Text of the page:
[Python-Dev] PEP 332 revival in coordination with pep 349? [ Was:Re: release plan for 2.5 ?]

Ron Adam rrr at ronadam.com
Wed Feb 15 11:24:38 CET 2006

Greg Ewing wrote:
> Ron Adam wrote:
>> My first impression and thoughts were:  (and seems incorrect now)
>>      bytes(object) ->  byte sequence of objects value
>> Basically a "memory dump" of objects value.
> As I understand the current intentions, this is correct.
> The bytes constructor would have two different signatures:
>     (1)   bytes(seq) --> interprets seq as a sequence of
>                          integers in the range 0..255,
>                          exception otherwise
>     (2a)  bytes(str, encoding)     --> encodes the characters of
>     (2b)  bytes(unicode, encoding)     the string using the specified
>                                        encoding
> In (2a) the string would be interpreted as containing
> ascii characters, with an exception otherwise. In 3.0,
> (2a) will disappear leaving only (1) and (2b).

I was presuming it would be done in C code and it will just need a 
pointer to the first byte, memchr(), and then read n bytes directly into 
a new memory range via  memcpy(). But I don't know if that's possible 
with Pythons object model.  (My C skills are a bit rusty as well)

However, if it's done with a Python iterator and then each item is 
translated to bytes in a sequence, (much slower), an encoding will need 
to be known for it to work correctly.  Unfortunately Unicode strings 
don't set an attribute to indicate it's own encoding. So bytes() can't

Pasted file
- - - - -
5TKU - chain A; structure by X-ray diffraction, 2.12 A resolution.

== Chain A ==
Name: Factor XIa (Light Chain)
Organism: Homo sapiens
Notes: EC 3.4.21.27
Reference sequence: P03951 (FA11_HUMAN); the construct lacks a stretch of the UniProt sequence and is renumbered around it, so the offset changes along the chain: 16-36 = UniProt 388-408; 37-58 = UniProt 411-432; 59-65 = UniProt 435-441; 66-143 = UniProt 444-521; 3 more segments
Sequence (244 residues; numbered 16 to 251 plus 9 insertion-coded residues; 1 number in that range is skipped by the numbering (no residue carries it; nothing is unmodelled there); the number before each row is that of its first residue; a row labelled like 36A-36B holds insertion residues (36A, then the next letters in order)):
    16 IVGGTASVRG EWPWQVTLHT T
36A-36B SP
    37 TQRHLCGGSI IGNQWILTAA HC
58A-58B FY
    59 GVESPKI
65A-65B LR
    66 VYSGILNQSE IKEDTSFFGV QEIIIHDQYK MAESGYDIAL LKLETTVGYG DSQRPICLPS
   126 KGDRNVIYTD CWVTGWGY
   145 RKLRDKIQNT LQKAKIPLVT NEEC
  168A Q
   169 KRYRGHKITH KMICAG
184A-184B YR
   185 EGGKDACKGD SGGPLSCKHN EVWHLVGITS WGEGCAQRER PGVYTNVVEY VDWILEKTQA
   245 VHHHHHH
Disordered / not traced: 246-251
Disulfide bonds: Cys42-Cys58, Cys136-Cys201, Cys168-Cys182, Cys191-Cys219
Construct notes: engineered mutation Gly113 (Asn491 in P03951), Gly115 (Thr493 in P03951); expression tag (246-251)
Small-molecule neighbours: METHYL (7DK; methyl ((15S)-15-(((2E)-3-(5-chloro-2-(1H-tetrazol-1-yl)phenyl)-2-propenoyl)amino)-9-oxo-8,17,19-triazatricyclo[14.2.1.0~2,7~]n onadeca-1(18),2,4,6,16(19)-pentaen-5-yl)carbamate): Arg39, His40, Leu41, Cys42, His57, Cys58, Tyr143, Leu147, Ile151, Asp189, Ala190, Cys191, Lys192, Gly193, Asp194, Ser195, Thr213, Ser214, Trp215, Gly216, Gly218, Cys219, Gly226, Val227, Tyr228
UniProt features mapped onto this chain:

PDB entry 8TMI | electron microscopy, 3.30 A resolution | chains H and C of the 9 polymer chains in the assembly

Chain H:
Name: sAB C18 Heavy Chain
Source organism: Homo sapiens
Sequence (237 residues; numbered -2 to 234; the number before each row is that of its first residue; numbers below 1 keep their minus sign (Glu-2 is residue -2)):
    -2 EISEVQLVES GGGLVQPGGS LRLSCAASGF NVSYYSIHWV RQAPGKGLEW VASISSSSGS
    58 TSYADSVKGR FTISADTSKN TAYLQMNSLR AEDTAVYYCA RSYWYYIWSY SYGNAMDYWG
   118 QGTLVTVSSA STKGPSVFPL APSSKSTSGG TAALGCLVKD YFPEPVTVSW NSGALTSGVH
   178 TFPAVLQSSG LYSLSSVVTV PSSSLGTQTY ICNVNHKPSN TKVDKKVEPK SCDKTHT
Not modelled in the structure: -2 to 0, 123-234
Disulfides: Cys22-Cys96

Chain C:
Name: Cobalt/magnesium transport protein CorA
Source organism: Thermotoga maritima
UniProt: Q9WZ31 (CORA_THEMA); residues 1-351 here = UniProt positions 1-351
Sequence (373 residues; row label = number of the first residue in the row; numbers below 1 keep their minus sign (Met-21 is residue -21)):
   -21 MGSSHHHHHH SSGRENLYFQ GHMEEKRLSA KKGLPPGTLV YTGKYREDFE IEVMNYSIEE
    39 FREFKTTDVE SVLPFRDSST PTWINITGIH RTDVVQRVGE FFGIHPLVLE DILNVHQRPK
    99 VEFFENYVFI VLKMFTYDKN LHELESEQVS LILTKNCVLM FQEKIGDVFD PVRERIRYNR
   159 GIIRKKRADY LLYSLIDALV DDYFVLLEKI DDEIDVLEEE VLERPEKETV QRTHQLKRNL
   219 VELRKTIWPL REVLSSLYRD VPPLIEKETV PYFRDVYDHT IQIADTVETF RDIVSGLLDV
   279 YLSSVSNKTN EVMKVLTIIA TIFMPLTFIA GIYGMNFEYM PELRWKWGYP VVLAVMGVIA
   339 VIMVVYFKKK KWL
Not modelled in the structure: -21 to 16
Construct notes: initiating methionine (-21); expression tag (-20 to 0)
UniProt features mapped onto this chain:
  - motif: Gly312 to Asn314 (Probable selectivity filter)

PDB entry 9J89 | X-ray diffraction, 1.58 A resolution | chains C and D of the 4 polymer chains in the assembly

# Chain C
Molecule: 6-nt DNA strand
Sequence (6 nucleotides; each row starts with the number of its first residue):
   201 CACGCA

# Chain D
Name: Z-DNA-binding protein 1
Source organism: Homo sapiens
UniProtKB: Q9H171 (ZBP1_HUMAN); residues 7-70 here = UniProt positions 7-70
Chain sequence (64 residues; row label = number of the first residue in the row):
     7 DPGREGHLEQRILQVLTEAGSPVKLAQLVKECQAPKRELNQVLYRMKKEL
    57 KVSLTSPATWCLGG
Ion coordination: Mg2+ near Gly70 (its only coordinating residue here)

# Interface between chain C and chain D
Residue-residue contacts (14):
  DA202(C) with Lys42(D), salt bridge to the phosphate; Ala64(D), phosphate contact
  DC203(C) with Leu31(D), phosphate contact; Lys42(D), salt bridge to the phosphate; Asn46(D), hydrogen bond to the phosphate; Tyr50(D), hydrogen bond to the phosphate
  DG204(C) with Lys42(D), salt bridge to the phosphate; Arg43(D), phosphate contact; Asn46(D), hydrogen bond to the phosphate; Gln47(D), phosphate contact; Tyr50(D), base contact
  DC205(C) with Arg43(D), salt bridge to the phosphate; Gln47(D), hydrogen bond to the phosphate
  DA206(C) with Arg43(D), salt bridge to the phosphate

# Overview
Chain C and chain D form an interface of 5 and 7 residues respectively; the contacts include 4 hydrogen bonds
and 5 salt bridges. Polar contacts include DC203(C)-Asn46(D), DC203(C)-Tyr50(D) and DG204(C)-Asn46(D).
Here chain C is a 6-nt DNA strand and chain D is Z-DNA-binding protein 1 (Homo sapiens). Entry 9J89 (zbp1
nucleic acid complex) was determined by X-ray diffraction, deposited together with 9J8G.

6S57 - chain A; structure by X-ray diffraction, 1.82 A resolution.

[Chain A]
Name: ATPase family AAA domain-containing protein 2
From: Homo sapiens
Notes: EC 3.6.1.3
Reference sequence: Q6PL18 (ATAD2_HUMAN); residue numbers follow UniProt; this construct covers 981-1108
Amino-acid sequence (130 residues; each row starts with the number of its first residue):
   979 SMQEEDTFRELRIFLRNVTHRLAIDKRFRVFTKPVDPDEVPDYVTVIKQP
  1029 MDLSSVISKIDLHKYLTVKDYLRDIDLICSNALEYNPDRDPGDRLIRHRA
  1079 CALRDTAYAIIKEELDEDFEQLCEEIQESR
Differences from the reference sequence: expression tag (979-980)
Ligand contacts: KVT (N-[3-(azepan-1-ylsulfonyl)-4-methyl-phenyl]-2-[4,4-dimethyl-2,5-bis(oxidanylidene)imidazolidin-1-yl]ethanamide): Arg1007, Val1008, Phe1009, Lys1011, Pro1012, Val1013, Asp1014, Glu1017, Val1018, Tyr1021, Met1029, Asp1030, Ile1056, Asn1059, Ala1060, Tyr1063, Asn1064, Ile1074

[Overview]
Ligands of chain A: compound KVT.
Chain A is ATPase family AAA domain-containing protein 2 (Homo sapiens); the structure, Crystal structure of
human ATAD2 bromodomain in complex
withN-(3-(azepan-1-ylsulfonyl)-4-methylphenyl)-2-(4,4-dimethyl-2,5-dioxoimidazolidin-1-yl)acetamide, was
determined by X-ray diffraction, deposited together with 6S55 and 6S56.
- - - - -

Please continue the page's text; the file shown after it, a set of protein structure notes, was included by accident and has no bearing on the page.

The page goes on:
just do encoding = s.encoding to find out, it would need to be specified 
in this case.

And that should give you a byte object that is equivalent to the bytes 
in memory, providing Python doesn't compress data internally to save 
space. (?, I don't think it does)

I'd prefer the first version *if possible* because of the performance.

>> And I was thinking a bytes argument of more than one item would indicate 
>> a byte sequence.
>>      bytes(1,2,3)  ->  bytes([1,2,3])
> But then you have to test the argument in the one-argument
> case and try to guess whether it should be interpreted as
> a sequence or an integer. Best to avoid having to do that.

Yes, I agree.

>> Which is fine... so ???
>>     b = bytes(0L) ->  bytes([0,0,0,0])
> No, bytes(0L) --> TypeError because 0L doesn't implement
> the iterator protocol or the buffer interface.

It wouldn't need it if it was a direct C memory copy.

> I suppose long integers might be enhanced to support the
> buffer interface in 3.0, but that doesn't seem like a good
> idea, because the bytes you got that way would depend on
> the internal representation of long integers. In particular,

Since some longs will be of different length, yes a bytes(0L) could give 
differing results on different platforms, but it will always give the 
same result on the platform it is run on. I actually think this is a 
plus and not a problem. If you are using Python to implement a byte 
interface you need to *know* it is different, not have it hidden.

     bytesize = len(bytes(0L))  # find how long a long is

   Ronald Adam

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